November 23, 2008
I like gingerbread houses.
I like to look at them. I quite like to eat them. But moreover, I do love making them.
I have all the house-construction paraphernalia. There's the gingerbread house book: for inspiration. The metal cutter templates: for squaring the walls and roof. The piping equipment: for fancy decoration. Its all there. All except for one thing.
I no longer have a suitable recipe for royal icing.
You see, our Bargy has an allergy to the key ingredient in this icing: egg white. If you haven't tried making royal icing before, its essentially a plain white icing that sets like ... concrete. Egg white is the magic setting agent. Whilst quite edible, sugar-laden royal icing is not a particularly delicious confection. I wouldn't recommend eating it in any great quantity, unless you fancy breaking a tooth or two. It is, however, amazing for gluing gingerbread house pieces together.
I would love to be able to be able to make a pretty gingerbread house for the boys this Christmas. So I am on a mission. I'm looking high and low for a suitable egg-free concrete substitute. To be truthful, this search started just before Christmas last year and end with dummy spitting on Christmas eve. No suitable recipe located. But after a hiatus, Mr Google and I have become acquainted once again.
I've decided to track down some recipes and trial each one. To find the definitive non-egg royal icing. So if you - or someone you know can't eat eggs - and you too like to decorate gingerbread houses, festive cookies or cakes, you might like to stay along for the ride.
Finding a sample of suitable recipes has been a bit tricky. Mr Google and I started out using "egg-free" as our search criteria. Many recipes we found, purporting to be "egg-free", contain meringue powder. Meringue powder is produced by companies such as Wilton and is fantastic stuff - I have used it in the past. The setting ingredient is, however, powdered albumin ... which is egg white! A good product to use if you cooking for someone pregnant or infirm and avoiding salmonella risks (the powder contains pasteurised egg). But, definitely not suitable for anyone with an intolerance or allergy.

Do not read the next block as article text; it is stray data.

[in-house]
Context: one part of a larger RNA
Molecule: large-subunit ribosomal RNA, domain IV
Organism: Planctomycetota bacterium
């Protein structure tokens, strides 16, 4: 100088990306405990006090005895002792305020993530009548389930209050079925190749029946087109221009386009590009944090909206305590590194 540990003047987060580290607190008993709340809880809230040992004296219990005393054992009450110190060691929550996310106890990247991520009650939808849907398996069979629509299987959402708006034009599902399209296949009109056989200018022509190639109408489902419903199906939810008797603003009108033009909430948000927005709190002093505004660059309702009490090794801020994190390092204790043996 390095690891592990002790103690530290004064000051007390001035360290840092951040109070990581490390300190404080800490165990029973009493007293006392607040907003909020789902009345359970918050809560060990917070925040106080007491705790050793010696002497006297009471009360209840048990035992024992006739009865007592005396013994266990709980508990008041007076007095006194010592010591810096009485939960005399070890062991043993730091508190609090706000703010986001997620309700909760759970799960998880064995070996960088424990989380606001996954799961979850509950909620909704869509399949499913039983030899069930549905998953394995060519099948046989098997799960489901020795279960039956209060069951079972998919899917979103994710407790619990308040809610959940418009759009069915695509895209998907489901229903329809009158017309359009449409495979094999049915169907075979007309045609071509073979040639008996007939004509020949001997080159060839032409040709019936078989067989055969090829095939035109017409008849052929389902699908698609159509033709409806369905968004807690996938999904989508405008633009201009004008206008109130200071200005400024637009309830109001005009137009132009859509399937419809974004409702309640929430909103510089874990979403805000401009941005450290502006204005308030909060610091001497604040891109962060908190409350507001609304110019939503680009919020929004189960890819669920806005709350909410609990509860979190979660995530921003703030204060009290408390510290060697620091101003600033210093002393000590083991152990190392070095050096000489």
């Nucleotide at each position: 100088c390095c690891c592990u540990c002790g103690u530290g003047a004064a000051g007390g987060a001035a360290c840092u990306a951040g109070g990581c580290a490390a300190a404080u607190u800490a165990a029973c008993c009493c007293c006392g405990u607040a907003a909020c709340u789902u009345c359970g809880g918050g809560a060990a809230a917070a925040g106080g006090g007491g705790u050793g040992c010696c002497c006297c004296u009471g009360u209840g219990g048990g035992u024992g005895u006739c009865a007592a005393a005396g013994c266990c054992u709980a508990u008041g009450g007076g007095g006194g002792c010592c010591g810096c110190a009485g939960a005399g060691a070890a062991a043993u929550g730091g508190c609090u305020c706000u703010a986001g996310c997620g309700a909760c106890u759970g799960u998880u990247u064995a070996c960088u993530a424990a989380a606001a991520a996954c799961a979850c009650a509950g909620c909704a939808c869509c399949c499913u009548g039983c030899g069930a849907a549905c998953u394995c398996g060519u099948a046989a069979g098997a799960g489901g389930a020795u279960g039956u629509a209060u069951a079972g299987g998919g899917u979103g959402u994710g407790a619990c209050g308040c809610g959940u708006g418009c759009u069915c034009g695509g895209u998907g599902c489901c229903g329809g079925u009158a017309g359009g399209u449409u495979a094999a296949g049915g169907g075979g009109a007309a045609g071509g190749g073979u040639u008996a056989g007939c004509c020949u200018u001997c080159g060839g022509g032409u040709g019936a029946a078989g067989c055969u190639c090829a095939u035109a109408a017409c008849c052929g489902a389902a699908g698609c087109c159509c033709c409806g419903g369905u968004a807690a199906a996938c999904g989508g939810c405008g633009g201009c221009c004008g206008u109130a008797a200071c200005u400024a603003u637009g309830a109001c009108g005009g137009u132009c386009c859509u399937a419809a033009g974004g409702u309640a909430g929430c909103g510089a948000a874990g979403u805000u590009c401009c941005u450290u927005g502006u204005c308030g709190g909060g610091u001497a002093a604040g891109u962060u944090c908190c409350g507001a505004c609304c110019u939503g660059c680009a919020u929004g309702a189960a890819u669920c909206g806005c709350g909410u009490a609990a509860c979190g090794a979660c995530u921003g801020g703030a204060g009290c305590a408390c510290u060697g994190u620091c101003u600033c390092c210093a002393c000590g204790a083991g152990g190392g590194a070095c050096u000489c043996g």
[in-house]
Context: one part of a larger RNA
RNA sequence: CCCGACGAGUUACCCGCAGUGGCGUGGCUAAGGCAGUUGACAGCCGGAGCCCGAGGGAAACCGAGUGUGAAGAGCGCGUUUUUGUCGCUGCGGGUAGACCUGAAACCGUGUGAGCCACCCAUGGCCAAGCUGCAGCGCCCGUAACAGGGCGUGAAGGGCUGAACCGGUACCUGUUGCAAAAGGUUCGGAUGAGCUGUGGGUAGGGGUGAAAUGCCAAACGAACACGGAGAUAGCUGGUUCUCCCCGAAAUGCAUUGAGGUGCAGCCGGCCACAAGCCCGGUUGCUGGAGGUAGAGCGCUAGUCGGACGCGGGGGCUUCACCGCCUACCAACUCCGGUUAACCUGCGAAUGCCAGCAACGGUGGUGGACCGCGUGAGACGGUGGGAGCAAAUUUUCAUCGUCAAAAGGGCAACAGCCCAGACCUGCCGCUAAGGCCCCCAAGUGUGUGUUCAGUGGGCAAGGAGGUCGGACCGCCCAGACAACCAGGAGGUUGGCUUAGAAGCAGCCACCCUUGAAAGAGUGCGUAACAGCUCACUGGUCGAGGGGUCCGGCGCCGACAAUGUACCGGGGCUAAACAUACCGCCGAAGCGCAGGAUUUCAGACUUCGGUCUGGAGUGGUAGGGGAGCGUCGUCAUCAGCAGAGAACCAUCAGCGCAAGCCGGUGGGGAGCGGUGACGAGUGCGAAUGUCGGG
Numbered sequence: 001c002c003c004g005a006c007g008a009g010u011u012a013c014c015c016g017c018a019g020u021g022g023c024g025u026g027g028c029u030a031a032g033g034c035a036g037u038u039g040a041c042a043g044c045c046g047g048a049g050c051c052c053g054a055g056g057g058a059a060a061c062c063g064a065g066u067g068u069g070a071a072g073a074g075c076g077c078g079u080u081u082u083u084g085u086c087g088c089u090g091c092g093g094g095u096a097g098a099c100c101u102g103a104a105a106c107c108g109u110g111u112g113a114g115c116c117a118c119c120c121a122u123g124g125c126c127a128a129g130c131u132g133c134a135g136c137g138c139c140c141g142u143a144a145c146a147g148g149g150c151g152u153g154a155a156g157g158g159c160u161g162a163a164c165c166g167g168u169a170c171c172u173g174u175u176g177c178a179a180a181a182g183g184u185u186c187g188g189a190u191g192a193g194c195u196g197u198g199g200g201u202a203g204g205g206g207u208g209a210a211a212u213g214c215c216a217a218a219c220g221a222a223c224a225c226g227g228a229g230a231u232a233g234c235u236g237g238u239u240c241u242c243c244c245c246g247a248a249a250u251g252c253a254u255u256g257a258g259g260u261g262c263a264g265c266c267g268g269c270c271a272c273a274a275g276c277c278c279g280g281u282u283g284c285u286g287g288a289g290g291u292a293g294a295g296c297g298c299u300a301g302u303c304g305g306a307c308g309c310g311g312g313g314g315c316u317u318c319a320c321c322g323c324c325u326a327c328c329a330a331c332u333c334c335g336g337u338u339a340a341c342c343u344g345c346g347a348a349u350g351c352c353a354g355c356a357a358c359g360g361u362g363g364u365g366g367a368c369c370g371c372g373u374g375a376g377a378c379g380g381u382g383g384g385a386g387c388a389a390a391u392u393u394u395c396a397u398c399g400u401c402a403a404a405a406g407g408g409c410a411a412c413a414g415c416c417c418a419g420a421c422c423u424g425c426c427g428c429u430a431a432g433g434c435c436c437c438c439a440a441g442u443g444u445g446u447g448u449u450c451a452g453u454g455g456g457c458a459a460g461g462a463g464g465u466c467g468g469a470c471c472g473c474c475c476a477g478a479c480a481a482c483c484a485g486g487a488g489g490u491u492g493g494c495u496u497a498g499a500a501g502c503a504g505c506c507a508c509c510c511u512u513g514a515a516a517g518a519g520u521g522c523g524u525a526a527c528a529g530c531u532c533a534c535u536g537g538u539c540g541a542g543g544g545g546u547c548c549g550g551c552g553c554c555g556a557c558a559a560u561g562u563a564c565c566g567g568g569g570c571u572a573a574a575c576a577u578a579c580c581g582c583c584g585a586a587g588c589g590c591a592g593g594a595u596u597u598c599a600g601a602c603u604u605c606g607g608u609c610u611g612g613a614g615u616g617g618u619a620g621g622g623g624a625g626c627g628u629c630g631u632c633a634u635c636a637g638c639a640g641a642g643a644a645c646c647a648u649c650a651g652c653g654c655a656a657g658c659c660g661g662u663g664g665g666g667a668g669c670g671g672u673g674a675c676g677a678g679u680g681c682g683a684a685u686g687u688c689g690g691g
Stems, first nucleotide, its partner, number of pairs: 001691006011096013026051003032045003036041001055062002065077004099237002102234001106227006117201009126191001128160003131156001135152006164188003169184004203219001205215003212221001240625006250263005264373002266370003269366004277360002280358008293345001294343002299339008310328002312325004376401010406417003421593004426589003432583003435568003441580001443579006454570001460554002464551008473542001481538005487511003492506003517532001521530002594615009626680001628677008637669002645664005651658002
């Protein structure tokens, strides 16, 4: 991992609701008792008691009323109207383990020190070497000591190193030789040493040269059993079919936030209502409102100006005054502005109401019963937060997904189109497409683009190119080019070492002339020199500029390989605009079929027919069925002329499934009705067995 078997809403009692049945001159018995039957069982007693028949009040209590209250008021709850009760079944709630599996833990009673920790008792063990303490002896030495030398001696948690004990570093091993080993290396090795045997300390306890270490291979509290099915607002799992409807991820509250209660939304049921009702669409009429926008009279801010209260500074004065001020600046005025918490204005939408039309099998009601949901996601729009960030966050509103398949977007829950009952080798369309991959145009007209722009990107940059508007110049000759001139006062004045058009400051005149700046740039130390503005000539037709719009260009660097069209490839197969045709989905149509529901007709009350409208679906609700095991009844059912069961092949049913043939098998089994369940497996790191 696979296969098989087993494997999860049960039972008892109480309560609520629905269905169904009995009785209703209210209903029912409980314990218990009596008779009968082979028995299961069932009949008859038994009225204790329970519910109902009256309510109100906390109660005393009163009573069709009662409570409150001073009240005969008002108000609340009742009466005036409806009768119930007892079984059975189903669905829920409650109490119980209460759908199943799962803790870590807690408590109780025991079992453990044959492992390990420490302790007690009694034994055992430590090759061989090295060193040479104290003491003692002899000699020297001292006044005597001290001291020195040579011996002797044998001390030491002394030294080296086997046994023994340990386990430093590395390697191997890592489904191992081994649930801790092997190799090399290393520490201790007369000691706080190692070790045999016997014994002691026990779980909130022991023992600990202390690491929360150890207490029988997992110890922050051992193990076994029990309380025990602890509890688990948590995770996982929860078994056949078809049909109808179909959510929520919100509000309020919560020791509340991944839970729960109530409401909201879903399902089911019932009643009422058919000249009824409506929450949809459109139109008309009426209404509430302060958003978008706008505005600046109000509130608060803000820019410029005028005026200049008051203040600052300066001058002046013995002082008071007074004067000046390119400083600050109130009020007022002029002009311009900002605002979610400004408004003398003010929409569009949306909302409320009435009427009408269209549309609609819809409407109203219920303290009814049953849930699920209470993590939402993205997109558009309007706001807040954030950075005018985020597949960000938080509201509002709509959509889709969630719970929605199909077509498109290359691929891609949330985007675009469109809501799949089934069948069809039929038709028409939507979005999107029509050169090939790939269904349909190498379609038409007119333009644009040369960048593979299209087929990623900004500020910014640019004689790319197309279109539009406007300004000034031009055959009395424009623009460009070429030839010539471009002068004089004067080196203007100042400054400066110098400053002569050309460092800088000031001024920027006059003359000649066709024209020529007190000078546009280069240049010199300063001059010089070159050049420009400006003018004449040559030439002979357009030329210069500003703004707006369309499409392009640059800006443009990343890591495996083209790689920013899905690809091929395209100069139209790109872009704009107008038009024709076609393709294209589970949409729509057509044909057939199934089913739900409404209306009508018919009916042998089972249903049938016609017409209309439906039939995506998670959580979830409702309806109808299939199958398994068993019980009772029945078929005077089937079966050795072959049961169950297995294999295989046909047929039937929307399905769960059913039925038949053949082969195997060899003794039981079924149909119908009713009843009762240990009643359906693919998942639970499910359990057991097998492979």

In fact its been quite an eye-opener seeing the number of websites recommending using meringue powder if egg can't be consumed. It makes me remember how important it is not to take all information on the web at face value!
Once I thought to start searching for vegan recipes, Mr Google and I had a little more success. We high-fived each other several times (is it possible to do this with a search engine?), as promising recipes popped up.
Here are the recipes that I have collected. I have listed just the ingredients, but then provided a link to the original recipe.
BBC Food's egg-free royal icing:
Goodbaker's vegan royal icing:
Powdered soy milk
Light corn syrup
Veglicious's vegan royal icing:
Edit (7 Dec. 2008): Visit this post for the results of my experiments!
During the week I am going to trial three recipes. I'll look at how: snowy white each looks; nice each one tastes; easily each pipes; and well each one sets. Remember, we're aiming for concrete here people.
In the first instance I have decided to try making a traditional icing recipe using an egg substitute. I already use an Orgran product called No Egg for baking and other cooking. Its available in Australia from health food stores and supermarkets. I'm a bit unsure, however, if No Egg is suitable to use in uncooked products.
I have then chosen the recipes from BBC Food and Veglicious. On reflection I decided that Goodbaker's recipe might be a bit risky in our house. Soy is a known allergen and something Bargy hasn't really tried before. Best not to accidentally poison him at Christmas!
So, if you're interested, head back during the next week and I'll post the results of my experiment. I'll be the one with the tummy ache, smiling at you through broken teeth.
If you have any experience of making egg-free royal icing, I would love to hear them.